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For most people, an enjoyable part of driving their cars is listening to their favourite music while on the road. For those of you still using your radio instead of your MP3 player, it is nice to be able to easily go directly to a good station without having to scan through the dial first.  If your car only has AM, there are still stations playing music but they're becoming scarcer every year. Another issue with AM stations is that many stations reduce power or go offline at night, which adds to the challenge.


Chryco AM Radio, 1965 Barracuda


The internet makes it easy to create a radio station playlist for the route we are taking.  This starts by going to Wikipedia and looking up radio stations in the jurisdiction you'll be driving.  In my case, I live in the Niagara Region and regularly drive to Kingston and Ottawa to visit my children.  I often take the 401 on my way out and the NY State Thruway on my way back so I therefore need to find Ontario and New York radio stations.  A search for Ontario radio stations and New York radio stations on Wikipedia yields:

Each of the above pages has a table that lists all of the radio stations in Ontario or New York state.  The table may be sorted by each column in ascending or descending order.  Since my preference is for certain formats, I need to extract information from the table and this is more easily done with a spreadsheet (these have data functions).  Most stations also broadcast over the internet, which allows you to test drive the stations before you add them to your own list.  Radio Station Classes give you more information about the broadcast signal.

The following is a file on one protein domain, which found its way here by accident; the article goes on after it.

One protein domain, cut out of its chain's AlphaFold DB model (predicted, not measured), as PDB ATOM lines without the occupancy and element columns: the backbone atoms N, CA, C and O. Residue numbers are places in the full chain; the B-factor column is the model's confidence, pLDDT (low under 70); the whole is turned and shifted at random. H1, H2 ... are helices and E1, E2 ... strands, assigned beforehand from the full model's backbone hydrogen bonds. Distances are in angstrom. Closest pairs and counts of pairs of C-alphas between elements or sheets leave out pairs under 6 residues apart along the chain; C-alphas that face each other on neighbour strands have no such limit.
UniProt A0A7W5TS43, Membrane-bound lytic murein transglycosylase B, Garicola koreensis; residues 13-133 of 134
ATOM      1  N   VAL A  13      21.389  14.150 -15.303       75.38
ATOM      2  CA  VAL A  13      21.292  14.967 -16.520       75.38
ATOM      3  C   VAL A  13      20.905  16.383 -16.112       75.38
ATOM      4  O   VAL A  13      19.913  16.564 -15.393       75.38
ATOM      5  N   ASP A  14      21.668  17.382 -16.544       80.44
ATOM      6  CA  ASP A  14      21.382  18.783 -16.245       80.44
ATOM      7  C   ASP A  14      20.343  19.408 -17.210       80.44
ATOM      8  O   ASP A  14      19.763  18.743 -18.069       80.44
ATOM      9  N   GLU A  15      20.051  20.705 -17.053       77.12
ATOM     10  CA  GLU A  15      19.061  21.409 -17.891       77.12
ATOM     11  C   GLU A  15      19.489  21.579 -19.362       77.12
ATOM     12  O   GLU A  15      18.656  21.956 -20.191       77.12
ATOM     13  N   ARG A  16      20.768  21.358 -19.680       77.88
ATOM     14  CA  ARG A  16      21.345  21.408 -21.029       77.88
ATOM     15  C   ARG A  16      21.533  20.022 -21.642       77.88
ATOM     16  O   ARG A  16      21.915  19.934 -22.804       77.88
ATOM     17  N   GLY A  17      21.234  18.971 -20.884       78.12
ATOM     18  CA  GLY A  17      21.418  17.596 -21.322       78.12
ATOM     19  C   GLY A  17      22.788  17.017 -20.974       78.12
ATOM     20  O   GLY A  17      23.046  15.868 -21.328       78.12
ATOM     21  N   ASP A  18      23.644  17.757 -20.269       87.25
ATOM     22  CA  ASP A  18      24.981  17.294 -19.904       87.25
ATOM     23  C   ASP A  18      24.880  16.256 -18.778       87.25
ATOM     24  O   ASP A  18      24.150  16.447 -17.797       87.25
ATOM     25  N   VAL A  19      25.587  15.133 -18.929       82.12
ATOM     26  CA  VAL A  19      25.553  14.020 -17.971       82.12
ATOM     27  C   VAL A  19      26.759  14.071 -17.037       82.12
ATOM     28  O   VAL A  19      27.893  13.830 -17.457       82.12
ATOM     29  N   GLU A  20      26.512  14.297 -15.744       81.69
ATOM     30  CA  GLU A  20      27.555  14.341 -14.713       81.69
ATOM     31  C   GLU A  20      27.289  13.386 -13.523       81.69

I use desktop PC Microsoft Office Excel but this program is not free.  If you have an online Outlook or Gmail email account, you should be able to use their free online spreadsheets.  A free spreadsheet you can download to your PC is LibreOffice, which includes their Calc spreadsheet.

The first thing I do is copy the entire list of radio stations table in Wikipedia and paste it onto a sheet in a new workbook.  Ontario and New York each get their own workbooks.  To avoid messing up the original data, create a new sheet by copying the original sheet and give the new sheet a suitable name (eg, AM stations, FM Stations, Local Stations, Circle Route Stations, etc).

The Wikipedia radio station list includes the frequency but I like to separate the AM and FM stations.  To do this, add a new column to the spreadsheet (call it "Band") and use Excel's text function (eg, =RIGHT(B2,2)) to show whether the station is AM or FM.  This function extracts the rightmost 2 characters of the value in cell B2.  Since spreadsheets allow multiple levels of sorting, I can now sort first on BAND and then by CITY OF LICENSE.

You can print directly from the spreadsheet but I copy the data to my word processor (MS Word) to give me some additional formatting features.